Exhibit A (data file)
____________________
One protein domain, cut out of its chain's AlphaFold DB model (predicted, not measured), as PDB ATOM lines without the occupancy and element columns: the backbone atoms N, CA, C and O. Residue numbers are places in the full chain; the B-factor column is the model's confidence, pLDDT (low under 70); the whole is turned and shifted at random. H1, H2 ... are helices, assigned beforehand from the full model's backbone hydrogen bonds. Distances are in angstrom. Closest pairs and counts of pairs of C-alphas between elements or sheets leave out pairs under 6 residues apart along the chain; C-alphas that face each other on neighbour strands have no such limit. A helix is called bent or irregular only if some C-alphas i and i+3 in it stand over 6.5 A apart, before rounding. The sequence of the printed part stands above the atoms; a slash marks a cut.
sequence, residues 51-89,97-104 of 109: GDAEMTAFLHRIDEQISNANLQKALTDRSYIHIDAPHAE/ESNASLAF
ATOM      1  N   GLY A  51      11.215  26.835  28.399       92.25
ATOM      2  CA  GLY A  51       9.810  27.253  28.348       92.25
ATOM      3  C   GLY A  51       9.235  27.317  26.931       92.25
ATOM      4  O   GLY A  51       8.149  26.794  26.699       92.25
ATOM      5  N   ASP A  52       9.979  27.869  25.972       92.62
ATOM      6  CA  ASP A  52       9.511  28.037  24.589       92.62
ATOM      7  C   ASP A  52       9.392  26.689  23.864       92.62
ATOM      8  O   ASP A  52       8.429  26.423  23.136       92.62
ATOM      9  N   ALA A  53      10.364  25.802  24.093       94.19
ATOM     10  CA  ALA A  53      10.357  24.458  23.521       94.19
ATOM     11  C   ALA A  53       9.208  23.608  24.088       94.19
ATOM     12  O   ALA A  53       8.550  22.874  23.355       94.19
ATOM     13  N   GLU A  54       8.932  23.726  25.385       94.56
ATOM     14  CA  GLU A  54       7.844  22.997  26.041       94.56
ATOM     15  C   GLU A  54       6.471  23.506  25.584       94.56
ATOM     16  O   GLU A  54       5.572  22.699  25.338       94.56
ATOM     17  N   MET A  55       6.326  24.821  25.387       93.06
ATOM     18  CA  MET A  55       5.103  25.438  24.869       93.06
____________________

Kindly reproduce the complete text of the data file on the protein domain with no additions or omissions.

One protein domain, cut out of its chain's AlphaFold DB model (predicted, not measured), as PDB ATOM lines without the occupancy and element columns: the backbone atoms N, CA, C and O. Residue numbers are places in the full chain; the B-factor column is the model's confidence, pLDDT (low under 70); the whole is turned and shifted at random. H1, H2 ... are helices, assigned beforehand from the full model's backbone hydrogen bonds. Distances are in angstrom. Closest pairs and counts of pairs of C-alphas between elements or sheets leave out pairs under 6 residues apart along the chain; C-alphas that face each other on neighbour strands have no such limit. A helix is called bent or irregular only if some C-alphas i and i+3 in it stand over 6.5 A apart, before rounding. The sequence of the printed part stands above the atoms; a slash marks a cut.
sequence, residues 51-89,97-104 of 109: GDAEMTAFLHRIDEQISNANLQKALTDRSYIHIDAPHAE/ESNASLAF
ATOM      1  N   GLY A  51      11.215  26.835  28.399       92.25
ATOM      2  CA  GLY A  51       9.810  27.253  28.348       92.25
ATOM      3  C   GLY A  51       9.235  27.317  26.931       92.25
ATOM      4  O   GLY A  51       8.149  26.794  26.699       92.25
ATOM      5  N   ASP A  52       9.979  27.869  25.972       92.62
ATOM      6  CA  ASP A  52       9.511  28.037  24.589       92.62
ATOM      7  C   ASP A  52       9.392  26.689  23.864       92.62
ATOM      8  O   ASP A  52       8.429  26.423  23.136       92.62
ATOM      9  N   ALA A  53      10.364  25.802  24.093       94.19
ATOM     10  CA  ALA A  53      10.357  24.458  23.521       94.19
ATOM     11  C   ALA A  53       9.208  23.608  24.088       94.19
ATOM     12  O   ALA A  53       8.550  22.874  23.355       94.19
ATOM     13  N   GLU A  54       8.932  23.726  25.385       94.56
ATOM     14  CA  GLU A  54       7.844  22.997  26.041       94.56
ATOM     15  C   GLU A  54       6.471  23.506  25.584       94.56
ATOM     16  O   GLU A  54       5.572  22.699  25.338       94.56
ATOM     17  N   MET A  55       6.326  24.821  25.387       93.06
ATOM     18  CA  MET A  55       5.103  25.438  24.869       93.06